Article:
Abstract: SA-PO814

Labile Plasma Iron for the Early Detection of Iron Overload in ESRD

Session Information

Category: Dialysis

  • 605 Dialysis: Anemia and Iron Metabolism

Authors

  • Benaya, Alon, shaare zedek, Jerusalem, Israel
  • Slotki, Itzchak N., Share Zedek Medical Center, Jerusalem, Israel
  • Shavit, Linda, Shaare Zedek Medical Center, Jerusalem, Israel
  • Malyszko, Jolanta, Medical University, Bialystok, Poland
Background

The increased usage of intravenous iron (IVI) in hemodialysis patients during recent years has led to increasing concern over the potential development of iron overload (IO). Current methods for detecting iron overload, transferrin saturation (TSAT) and serum ferritin are neither sensitive nor specific. Labile plasma iron (LPI) represents a component of non-transferrin bound iron that is both redox active and chelatable and may be a more accurate indicator of impending iron overload. We studied whether LPI measured using the FeROS LPI detecting system (Aferrix) can serve as an early indicator of impending IO in hemodialysis patients.

Methods

Chronic hemodialysis patients from two medical centers in Israel and Poland who received IVI were included. Demographic data, cause of ESRD, comorbidities, medications and the following laboratory parameters were recorded: Hb, serum iron, transferrin, TSAT, ferritin. LPI was measured before and 48 hours after a single IV administration of either iron sucrose 100 mg, iron gluconate 62.5 mg, iron (III)-hydroxide dextran complex 100 mg. A test result of 0.6 units of LPI or more indicated a potential for iron-mediated production of reactive oxygen species in the sample.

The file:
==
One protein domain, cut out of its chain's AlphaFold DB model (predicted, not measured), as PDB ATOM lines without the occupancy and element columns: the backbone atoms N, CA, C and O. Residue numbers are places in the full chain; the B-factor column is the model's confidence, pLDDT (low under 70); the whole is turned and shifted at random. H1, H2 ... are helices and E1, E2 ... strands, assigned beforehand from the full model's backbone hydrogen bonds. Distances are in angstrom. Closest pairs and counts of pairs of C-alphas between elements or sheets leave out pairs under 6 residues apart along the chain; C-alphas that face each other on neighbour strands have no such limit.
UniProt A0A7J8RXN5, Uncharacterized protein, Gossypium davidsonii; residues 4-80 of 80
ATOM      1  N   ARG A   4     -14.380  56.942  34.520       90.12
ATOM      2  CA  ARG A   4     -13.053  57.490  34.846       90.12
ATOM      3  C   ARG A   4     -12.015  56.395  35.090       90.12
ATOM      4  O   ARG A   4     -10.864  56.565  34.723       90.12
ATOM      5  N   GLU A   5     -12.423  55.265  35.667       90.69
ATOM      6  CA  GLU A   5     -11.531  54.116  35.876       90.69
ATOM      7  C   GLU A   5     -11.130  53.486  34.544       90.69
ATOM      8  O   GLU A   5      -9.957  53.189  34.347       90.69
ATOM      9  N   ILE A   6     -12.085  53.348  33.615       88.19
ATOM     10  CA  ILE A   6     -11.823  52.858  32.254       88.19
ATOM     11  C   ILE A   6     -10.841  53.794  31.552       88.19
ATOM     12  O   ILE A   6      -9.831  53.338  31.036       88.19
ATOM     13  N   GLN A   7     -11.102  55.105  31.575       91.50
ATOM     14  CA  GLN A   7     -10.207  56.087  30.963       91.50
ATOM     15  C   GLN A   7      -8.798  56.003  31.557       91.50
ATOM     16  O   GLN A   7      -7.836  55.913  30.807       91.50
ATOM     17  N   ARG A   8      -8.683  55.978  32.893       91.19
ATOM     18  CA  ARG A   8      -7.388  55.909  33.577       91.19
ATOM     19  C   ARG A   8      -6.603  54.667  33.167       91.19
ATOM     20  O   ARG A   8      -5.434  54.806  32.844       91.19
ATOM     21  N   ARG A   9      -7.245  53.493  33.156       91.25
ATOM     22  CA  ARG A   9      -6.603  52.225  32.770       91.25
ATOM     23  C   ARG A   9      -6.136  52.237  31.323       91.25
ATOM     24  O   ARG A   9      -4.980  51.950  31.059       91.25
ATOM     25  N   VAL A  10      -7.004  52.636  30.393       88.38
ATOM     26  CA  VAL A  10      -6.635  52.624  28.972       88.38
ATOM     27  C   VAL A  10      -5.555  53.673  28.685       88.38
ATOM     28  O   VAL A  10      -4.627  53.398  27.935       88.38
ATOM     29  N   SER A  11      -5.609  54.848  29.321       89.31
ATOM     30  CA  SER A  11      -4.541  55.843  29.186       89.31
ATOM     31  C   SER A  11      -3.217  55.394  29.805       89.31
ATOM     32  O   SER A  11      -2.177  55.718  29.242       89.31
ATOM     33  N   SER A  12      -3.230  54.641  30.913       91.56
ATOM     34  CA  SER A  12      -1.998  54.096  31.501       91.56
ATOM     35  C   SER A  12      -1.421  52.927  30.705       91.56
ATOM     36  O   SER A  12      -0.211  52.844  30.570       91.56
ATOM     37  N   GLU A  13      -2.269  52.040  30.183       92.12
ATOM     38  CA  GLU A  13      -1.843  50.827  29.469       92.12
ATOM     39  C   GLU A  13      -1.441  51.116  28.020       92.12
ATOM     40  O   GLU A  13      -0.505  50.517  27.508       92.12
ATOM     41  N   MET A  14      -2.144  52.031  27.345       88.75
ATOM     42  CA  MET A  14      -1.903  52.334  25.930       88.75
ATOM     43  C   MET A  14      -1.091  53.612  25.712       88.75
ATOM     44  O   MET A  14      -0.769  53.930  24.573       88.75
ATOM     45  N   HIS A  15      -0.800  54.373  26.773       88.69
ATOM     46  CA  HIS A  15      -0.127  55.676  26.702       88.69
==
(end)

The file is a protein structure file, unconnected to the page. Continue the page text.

Results

111 hemodialysis patients, aged 64 ± 15, were included in the study. 90 patients received iron sucrose, 14 iron gluconate and 7 iron dextran at mean monthly doses of 233 ± 133 mg; LPI was negative in all patients prior to IVI, but became positive post administration in 4 patients, all of whom received iron sucrose. Three of these were diabetic, had TSAT <30% and ferritin <360 ng/ml and received monthly iron doses of 400-500 mg.

Conclusion

Doses of IVI routinely used in chronic hemodialysis patients appear to be safe. However, higher monthly doses may be associated with detectable LPI post administration, even in the absence of currently used laboratory parameters of IO.